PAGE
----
Sharing, pooling and park & ride

According to the researchers of DLR, not only will the number of private cars increase by 2040, but also the number of cars used in car-sharing systems. Around 14 per cent of all kilometres travelled will be driven in car-sharing vehicles by 2040. Various forms of car pooling, in which several passengers share a vehicle for a certain route, would account for a further 12 per cent of all kilometres driven.

With the sharp rise in the use of car-sharing and car-pooling systems and increasing on-demand public transport, the importance of connecting public transport such as rail to these systems is also growing. If people will be travelling longer distances by train in the future, switching to car-sharing or car-pooling systems for the last few miles at train stops will have to become more convenient.

Mobility hubs are the future

As there will still be a demand for conventional fuels in 2040, many vehicles will also be charged at central locations where they are made available for use as car-sharing or car-pooling vehicles, for hire or as driverless taxis, the petrol station will gain rather than lose significance in society. Car service stations will be replaced by mobility hubs, which will often also link public with private transport. People waiting for passengers will want to have a coffee, a snack or do a little shopping.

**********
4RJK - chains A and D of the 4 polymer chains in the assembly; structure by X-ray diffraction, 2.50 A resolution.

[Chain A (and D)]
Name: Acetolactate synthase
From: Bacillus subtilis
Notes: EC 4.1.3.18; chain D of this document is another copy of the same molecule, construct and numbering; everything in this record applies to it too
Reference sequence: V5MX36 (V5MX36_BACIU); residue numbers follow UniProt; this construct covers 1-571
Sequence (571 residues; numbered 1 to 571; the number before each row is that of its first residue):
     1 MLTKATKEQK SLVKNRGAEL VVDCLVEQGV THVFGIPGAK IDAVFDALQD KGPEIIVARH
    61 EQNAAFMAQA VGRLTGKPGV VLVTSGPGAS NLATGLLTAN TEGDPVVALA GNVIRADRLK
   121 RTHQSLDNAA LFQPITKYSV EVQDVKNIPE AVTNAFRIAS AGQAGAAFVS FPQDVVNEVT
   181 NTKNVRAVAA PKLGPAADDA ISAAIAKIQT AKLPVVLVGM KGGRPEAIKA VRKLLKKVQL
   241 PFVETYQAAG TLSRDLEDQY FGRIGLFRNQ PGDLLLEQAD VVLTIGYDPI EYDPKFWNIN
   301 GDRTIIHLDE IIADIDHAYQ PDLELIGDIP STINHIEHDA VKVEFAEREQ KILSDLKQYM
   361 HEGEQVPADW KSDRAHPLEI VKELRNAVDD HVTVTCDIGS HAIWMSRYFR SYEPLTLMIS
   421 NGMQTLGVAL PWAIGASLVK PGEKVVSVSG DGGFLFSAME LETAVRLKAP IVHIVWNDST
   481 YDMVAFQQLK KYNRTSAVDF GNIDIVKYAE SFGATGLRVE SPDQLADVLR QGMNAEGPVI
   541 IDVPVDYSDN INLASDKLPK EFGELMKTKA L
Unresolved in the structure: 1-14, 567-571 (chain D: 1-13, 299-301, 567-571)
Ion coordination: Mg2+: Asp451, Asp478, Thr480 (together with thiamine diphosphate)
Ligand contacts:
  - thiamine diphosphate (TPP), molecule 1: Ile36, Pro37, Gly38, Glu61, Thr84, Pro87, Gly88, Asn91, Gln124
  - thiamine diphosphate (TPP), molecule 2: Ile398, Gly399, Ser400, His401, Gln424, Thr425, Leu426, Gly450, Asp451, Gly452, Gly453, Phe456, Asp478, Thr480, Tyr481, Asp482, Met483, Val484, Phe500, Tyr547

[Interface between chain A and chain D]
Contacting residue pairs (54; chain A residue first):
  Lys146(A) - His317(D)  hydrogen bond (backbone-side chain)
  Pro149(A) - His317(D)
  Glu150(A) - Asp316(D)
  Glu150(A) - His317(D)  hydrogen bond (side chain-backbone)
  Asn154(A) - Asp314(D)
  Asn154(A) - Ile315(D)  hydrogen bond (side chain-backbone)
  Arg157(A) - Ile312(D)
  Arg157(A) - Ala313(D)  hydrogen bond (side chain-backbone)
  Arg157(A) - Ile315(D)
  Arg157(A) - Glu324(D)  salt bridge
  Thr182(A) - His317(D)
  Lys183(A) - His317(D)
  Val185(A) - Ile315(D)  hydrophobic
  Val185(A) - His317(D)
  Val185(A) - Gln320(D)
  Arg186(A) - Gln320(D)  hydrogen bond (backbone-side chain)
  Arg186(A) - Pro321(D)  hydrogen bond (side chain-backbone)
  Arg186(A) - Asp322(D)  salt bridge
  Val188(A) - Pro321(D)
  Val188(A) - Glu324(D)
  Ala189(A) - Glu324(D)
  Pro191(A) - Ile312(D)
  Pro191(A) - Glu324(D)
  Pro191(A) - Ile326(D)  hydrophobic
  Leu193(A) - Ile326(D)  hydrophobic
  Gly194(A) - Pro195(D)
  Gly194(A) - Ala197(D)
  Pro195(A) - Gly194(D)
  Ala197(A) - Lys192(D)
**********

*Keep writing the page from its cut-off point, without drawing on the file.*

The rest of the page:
Petrol stations are transforming into mobility centres: places with high customer frequency that bundle various mobility services, supplemented by offers and information on all aspects of mobility and energy. These hubs have the potential to drive forward the electrification of urban mobility – and at the same time reduce congestion on the last mile caused by the transport of goods and people.

Many more services, a wider range of goods

German Zukunftsinstitut also assumes in its study on the petrol station of the future, at least in one of four scenarios, that the petrol stations of today will become mobility centres: These are “places with high customer frequency that bundle various mobility offers, supplemented by offers and information on all aspects of mobility and energy. These hubs have the potential to drive forward the electrification of urban mobility,” reads the study by Zukunftsinstitut.